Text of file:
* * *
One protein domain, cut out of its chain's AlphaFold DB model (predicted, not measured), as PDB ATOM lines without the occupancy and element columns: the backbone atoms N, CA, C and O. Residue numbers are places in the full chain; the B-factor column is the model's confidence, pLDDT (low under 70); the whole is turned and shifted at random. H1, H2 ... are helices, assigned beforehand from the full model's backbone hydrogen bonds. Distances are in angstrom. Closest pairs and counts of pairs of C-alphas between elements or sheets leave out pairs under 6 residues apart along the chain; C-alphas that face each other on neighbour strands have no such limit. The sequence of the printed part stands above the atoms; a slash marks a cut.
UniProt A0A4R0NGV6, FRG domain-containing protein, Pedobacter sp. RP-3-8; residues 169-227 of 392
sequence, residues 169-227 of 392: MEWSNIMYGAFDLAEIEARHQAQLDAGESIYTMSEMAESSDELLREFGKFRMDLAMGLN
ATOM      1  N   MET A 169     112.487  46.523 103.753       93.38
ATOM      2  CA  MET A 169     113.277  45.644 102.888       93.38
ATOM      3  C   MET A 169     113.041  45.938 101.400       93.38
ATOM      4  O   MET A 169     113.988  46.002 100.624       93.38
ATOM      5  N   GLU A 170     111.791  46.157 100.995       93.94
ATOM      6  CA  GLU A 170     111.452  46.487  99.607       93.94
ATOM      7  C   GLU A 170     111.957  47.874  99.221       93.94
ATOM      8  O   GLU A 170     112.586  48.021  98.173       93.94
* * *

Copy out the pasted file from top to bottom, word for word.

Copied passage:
One protein domain, cut out of its chain's AlphaFold DB model (predicted, not measured), as PDB ATOM lines without the occupancy and element columns: the backbone atoms N, CA, C and O. Residue numbers are places in the full chain; the B-factor column is the model's confidence, pLDDT (low under 70); the whole is turned and shifted at random. H1, H2 ... are helices, assigned beforehand from the full model's backbone hydrogen bonds. Distances are in angstrom. Closest pairs and counts of pairs of C-alphas between elements or sheets leave out pairs under 6 residues apart along the chain; C-alphas that face each other on neighbour strands have no such limit. The sequence of the printed part stands above the atoms; a slash marks a cut.
UniProt A0A4R0NGV6, FRG domain-containing protein, Pedobacter sp. RP-3-8; residues 169-227 of 392
sequence, residues 169-227 of 392: MEWSNIMYGAFDLAEIEARHQAQLDAGESIYTMSEMAESSDELLREFGKFRMDLAMGLN
ATOM      1  N   MET A 169     112.487  46.523 103.753       93.38
ATOM      2  CA  MET A 169     113.277  45.644 102.888       93.38
ATOM      3  C   MET A 169     113.041  45.938 101.400       93.38
ATOM      4  O   MET A 169     113.988  46.002 100.624       93.38
ATOM      5  N   GLU A 170     111.791  46.157 100.995       93.94
ATOM      6  CA  GLU A 170     111.452  46.487  99.607       93.94
ATOM      7  C   GLU A 170     111.957  47.874  99.221       93.94
ATOM      8  O   GLU A 170     112.586  48.021  98.173       93.94